To find someone willing to let you job shadow:

  • Ask your parents if they have a friend or relative in this field, and if they would help you arrange to job shadow them.
  • Ask your high school counselor for help.
  • Contact the professional association for individuals in your prospective field, and ask them to help arrange job shadowing.
  • Contact your local Rotary Club, which includes individuals from all professions that gather to perform service projects. Many of these clubs have job shadowing programs in place or would be willing to introduce you to a member in your prospective field.

6. Research colleges that offer majors and programs that lead to this career. The software discussed above can help, as can www.petersens.com. Pay particular attention to internship programs and job placement rates in your chosen field of study. Remember, choosing a college needs to be about finding the college that is best for your future career.

By: Steve McCullough
President/CEO
Iowa Student Loan

12 New Year’s Resolutions for College Students

NewYears-Resolutions

The new year is a good time to evaluate what’s been working — and what hasn’t — for you at college and figure out ways to improve in the future.

Here are 12 popular resolutions for college students. Which ones should you adopt for yourself?

  1. Improve your sleep habits. Do you get too little sleep or have trouble getting out of bed for your first class? Resolve to get an adequate amount of sleep each night and make the changes necessary to ensure it happens.
  1. Get fit. You probably remember where the exercise facilities on your campus are. If you don’t like the gym atmosphere, or the hours or location aren’t convenient for you, find other ways to get your exercise — go for a daily walk or run, join an intramural sports team or create your own weekly competitions with friends.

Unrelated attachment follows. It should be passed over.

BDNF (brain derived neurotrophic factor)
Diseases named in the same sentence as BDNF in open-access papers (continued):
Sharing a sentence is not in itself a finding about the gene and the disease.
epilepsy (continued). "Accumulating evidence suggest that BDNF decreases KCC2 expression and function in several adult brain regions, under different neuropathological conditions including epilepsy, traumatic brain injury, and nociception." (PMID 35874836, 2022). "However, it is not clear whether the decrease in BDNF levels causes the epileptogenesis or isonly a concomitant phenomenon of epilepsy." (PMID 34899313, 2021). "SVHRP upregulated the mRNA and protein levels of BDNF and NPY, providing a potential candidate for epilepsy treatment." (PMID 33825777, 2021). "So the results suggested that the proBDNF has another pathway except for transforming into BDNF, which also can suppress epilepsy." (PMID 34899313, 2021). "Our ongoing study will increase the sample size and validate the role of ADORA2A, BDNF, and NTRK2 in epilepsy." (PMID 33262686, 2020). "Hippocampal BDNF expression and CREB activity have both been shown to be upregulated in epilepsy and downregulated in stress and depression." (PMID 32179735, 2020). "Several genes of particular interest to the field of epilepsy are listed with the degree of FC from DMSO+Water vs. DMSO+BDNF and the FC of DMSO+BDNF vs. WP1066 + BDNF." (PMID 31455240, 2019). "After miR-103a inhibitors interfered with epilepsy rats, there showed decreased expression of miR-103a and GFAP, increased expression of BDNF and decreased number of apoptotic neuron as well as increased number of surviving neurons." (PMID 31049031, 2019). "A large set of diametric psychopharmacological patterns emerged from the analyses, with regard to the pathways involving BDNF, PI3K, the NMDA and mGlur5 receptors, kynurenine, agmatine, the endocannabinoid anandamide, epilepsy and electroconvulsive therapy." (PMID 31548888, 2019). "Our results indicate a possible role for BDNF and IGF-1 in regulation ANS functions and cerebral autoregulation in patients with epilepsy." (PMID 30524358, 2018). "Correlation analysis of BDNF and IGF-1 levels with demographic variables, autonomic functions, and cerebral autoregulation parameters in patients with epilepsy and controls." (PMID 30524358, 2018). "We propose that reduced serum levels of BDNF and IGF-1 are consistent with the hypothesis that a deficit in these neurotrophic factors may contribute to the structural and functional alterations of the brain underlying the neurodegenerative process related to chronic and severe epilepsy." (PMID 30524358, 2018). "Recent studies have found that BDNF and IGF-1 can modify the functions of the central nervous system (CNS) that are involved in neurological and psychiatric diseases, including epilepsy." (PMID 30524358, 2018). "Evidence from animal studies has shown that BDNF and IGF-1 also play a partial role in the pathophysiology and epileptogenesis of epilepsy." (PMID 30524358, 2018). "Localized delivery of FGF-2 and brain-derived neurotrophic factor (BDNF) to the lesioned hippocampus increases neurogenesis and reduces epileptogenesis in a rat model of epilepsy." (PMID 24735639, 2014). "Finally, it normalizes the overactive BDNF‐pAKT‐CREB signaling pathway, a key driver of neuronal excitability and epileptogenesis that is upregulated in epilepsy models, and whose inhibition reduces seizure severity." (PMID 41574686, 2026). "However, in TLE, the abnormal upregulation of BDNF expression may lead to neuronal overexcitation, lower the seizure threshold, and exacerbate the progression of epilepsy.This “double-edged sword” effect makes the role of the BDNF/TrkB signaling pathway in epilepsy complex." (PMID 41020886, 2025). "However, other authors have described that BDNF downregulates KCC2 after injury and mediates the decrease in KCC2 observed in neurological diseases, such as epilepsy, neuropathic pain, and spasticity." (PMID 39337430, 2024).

1. Eat better. Are you making healthful choices in the dining center? Do you eat too much fast food or easy-to-cook convenience foods? Stock up on healthy snacks while you’re at home over the holidays and make a resolution to replace more meals each week with a more nutritious alternative.
  1. Add (or drop) an extracurricular activity. Are you too busy going to club and society events that you don’t have time for studying or other activities? Or, are you bored and looking for a reason to get out of your room? Evaluate your activity level and consider whether you should join a new club or quit an existing one.
  1. Try something new this semester. College is an ideal time to study abroad, make new friends or take off for an impromptu (but still safe) road trip. You may never again have the same freedom and opportunity to try such a variety of things. Take advantage of it.
  1. Speak up in class. Even if you’re mostly in large lecture classes, go ahead and ask your question or voice your opinion. It may be embarrassing at first, but you’ll find it helps you be more involved and you may discover others who share your ideas. (And, it usually makes a good impression on the instructor!)
  1. Set a savings goal. Can you save money by renting or buying used textbooks? How about reducing your daily spending? Set a goal for yourself and see if you can reach it by the end of the semester. Find ideas for saving money during college with Student Loan Game Plan.
  1. Get classwork organized. Use a calendar system to plan out study times, course work, projects and papers for the new semester’s classes to ensure you meet deadlines.
  1. Be a leader. Find a leadership opportunity to build skills for your future career. Many organizations will take nominations and hold elections for next year’s officers sometime in the spring. If you prefer more casual leadership, take control of a study group or play an integral role on a house or campus committee.
  1. Improve grades. Unless you managed a 4.0 last semester, you have room to improve your grades. Evaluate the reasons you missed points on tests, papers and projects and make a plan to do better.